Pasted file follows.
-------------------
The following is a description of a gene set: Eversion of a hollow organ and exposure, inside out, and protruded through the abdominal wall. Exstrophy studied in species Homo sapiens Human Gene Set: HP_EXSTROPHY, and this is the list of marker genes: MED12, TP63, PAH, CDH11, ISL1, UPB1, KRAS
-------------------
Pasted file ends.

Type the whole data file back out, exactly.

The following is a description of a gene set: Eversion of a hollow organ and exposure, inside out, and protruded through the abdominal wall. Exstrophy studied in species Homo sapiens Human Gene Set: HP_EXSTROPHY, and this is the list of marker genes: MED12, TP63, PAH, CDH11, ISL1, UPB1, KRAS